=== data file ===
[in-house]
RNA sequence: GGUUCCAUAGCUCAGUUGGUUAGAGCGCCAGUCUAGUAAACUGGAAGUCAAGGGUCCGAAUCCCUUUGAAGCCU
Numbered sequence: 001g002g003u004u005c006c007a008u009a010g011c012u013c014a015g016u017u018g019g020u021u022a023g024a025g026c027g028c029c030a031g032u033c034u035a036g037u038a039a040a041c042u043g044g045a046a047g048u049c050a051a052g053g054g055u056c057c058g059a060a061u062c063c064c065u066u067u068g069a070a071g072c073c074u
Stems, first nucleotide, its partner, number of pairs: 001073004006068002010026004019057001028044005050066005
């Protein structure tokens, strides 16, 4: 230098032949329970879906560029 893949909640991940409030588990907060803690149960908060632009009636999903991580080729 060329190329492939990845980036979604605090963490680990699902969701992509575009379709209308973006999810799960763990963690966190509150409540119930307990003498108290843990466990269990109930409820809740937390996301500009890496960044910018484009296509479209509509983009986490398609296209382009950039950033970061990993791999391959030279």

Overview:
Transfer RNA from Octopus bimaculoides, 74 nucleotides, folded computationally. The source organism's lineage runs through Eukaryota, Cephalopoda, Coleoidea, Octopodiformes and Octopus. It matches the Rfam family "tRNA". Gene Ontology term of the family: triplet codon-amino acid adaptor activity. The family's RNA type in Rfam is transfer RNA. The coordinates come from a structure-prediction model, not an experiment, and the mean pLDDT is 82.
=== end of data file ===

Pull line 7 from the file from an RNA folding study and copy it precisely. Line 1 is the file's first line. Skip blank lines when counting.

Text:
Transfer RNA from Octopus bimaculoides, 74 nucleotides, folded computationally. The source organism's lineage runs through Eukaryota, Cephalopoda, Coleoidea, Octopodiformes and Octopus. It matches the Rfam family "tRNA". Gene Ontology term of the family: triplet codon-amino acid adaptor activity. The family's RNA type in Rfam is transfer RNA. The coordinates come from a structure-prediction model, not an experiment, and the mean pLDDT is 82.